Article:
Some of the young adults that I’ve been collaborating with since the epilepsy summit that I attended in DC in July 2014 met in Toronto this past weekend to discuss our progress, plan upcoming projects, and work on our current one. It was an engaging, intense, fulfilling few days, and for the first time in forever—well, probably since we were last together—I felt truly privileged to belong to the “seizure club.”
Thanks for having me as a member, guys. (But just a FYI: if I ever, by some miracle, figure out how to tame my rebellious neurons, I’m going for it. I assume I can still be involved/we can still be friends.)
I realized during one of the group discussions that I’m not used to spending much time with people who also live with epilepsy. Although I have super-supportive and empathetic family and friends, none of them have a seizure disorder, and if you don’t, I’m not sure it’s possible to understand in more than a superficial way what it’s like. It’s just one of those things. A good one, actually, if you reflect on it. But I still occasionally feel a sense of entirely self-imposed stigma within my own social network: the uncomfortable knowledge that I’m “different” (beyond my other weirdnesses). It was thus so, so nice to be surrounded by individuals who get it on a fundamental level.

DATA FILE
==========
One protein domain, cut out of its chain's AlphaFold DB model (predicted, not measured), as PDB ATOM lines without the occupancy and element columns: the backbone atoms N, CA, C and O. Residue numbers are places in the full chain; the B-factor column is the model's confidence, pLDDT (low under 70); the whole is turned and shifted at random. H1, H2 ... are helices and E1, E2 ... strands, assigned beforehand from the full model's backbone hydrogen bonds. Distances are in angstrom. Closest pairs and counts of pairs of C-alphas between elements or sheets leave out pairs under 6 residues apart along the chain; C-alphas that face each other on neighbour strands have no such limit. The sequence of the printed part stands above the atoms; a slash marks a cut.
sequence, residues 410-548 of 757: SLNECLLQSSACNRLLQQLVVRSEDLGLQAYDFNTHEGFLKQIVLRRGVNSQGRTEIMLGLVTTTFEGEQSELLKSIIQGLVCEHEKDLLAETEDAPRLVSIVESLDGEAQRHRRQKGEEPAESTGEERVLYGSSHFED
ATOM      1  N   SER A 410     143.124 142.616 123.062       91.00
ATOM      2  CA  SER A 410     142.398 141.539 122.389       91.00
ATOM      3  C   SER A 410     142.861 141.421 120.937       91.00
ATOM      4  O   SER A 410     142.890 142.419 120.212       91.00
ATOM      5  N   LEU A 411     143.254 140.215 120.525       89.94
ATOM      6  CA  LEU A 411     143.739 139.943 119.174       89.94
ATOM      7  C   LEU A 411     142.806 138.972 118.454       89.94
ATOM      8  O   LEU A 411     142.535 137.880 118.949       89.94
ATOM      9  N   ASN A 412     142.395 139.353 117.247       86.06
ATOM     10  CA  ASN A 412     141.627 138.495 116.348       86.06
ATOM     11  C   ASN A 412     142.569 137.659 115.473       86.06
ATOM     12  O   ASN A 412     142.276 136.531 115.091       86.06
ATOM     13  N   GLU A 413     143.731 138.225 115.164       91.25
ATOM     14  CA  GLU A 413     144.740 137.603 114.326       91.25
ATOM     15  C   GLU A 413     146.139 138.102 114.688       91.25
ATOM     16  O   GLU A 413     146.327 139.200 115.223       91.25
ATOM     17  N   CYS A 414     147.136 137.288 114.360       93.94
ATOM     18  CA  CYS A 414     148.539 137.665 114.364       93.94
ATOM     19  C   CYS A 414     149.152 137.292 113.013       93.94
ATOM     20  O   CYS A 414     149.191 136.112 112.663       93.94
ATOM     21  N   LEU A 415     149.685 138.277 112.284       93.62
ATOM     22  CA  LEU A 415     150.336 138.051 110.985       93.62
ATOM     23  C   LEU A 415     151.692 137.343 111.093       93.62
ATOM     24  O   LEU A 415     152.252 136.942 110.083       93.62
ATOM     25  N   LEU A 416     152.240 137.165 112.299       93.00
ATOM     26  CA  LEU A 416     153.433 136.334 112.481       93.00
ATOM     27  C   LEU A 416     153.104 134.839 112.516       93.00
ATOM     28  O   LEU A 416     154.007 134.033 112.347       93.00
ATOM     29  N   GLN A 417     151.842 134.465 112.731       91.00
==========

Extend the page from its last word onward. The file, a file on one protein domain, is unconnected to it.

I’m tearing up just thinking about it, and I’m in a public place and have mascara on, so I’ll cut this short. Bad planning, me. This is why I usually avoid feeling my feelings and don’t wear eye makeup.
What it comes down to is this: everyone needs a community—or communities, really. So far as epilepsy is concerned, I’ve found mine, and I couldn’t be more grateful.